We obviously got those opportunities to start a position near $320 and add under $300 during the recent volatility and I would still recommend those buy levels. Especially as the stock now trades under 11X next year's projected sales of $4.3 billion.
The main reason we did is because the growth rates have slowed considerably. Last year saw 20% sales growth and a 40% EPS advance. But this year is projected to see only 13% topline growth and 17% on the bottom.
And yet long-term growth investors are still accumulating ILMN shares near $300 because the visibility for the next two years is so strong. Here is the Zacks proprietary Price & Consensus chart, which plots changes in annual EPS estimates (lhs) against the stock price...
Who Is Illumina and What Do They Do?
As a California startup in 1998, Illumina was born toward the tail end of the scientific revolution we call the Human Genome Project, an international collaboration of dozens of universities and research centers around the globe. That was the same year that Craig Venter of Celera Genomics started his quest to complete the massive sequencing task faster and cheaper.
Their initial products enabled researchers to explore DNA at an entirely new scale, helping them create the first map of gene variations associated with health, disease, and drug response. With each technological breakthrough, they helped scientists better understand genetic variation at all levels of complexity.
Ever since, Illumina has developed one of the world's most comprehensive genomics portfolio of integrated systems, consumables, and analysis tools. The company provides a line of products and services that serve the sequencing, genotyping and gene expression and proteomics markets.
Proteomics is the large-scale study of proteins, the basic building blocks of life. According to industry research firm MarketsandMarkets.com, "The global proteomics market is projected to reach $21.87 billion by 2021, at a CAGR of 11.7% from 2016 to 2021... significant growth is propelled by the increasing need for personalized medicine, R&D expenditure, technological advancements, and increased funding for proteomics projects."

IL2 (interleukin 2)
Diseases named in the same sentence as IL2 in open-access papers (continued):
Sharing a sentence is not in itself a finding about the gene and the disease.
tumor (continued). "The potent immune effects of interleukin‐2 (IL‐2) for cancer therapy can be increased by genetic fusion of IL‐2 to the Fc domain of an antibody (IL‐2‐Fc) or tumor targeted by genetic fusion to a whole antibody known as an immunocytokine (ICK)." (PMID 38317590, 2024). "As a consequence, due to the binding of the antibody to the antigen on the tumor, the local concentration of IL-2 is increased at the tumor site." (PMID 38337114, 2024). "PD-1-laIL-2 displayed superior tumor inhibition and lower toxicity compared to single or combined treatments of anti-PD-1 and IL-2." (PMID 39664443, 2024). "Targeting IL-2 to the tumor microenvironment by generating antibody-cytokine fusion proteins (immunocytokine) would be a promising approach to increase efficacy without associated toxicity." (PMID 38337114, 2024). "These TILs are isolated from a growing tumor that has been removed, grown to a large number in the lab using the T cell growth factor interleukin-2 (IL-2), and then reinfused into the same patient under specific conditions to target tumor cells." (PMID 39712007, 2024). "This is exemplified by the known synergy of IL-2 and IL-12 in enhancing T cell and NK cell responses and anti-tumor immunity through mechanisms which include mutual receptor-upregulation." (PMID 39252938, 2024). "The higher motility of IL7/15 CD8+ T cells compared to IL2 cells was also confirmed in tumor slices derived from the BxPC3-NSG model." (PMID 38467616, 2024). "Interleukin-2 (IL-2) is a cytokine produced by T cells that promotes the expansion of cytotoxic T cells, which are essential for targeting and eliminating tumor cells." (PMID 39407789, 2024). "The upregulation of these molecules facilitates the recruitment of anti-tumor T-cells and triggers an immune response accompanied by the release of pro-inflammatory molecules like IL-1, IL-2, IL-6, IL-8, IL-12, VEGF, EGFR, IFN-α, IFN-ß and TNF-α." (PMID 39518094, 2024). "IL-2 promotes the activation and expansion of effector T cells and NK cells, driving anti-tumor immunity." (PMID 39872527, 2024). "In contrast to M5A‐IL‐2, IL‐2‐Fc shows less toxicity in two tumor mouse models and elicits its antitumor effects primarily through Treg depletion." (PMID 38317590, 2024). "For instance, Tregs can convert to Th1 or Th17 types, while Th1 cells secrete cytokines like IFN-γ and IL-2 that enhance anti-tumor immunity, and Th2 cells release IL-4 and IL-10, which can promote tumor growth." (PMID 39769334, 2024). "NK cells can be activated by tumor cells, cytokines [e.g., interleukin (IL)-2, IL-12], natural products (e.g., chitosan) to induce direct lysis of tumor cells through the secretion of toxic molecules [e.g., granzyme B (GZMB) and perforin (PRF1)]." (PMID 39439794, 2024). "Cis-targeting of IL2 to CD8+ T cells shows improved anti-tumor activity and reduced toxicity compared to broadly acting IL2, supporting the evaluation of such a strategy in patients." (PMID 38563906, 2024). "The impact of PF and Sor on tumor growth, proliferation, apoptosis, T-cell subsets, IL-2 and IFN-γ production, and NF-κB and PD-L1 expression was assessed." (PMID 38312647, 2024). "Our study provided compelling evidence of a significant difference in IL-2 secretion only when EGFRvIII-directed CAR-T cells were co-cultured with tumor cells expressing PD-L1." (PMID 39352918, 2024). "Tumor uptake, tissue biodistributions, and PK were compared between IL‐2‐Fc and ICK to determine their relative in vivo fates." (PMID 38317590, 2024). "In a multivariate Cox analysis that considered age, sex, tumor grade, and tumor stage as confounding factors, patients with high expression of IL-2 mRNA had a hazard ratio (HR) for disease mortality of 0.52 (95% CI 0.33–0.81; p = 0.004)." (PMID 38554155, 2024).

Here's how Illumina describes their mission in all of their markets..
"While the rate of progress is accelerating exponentially, we are only beginning to understand the clinical significance of the genome. What causes a cancer cell to mutate? What is the origin of a puzzling disease? Is it possible to prevent the next outbreak? Or safeguard the world's food supply? These are just a few of the challenges that inspire us to push the boundaries of our imagination.
"We strive to make our solutions increasingly simple, more accessible, and always reliable. As a result, discoveries that were unimaginable even a few years ago are now becoming routine - and are making their way into patient treatment.
"We now have the ability to sequence at an unprecedented scale. Collectively, this will give us a much deeper understanding of genetics than ever before. We will begin to truly unlock the power of the genome. These advances will trigger a fundamental shift in healthcare and beyond. Medicine will continue to become more preventive and more precise. We will be healthier, longer. We have only just begun.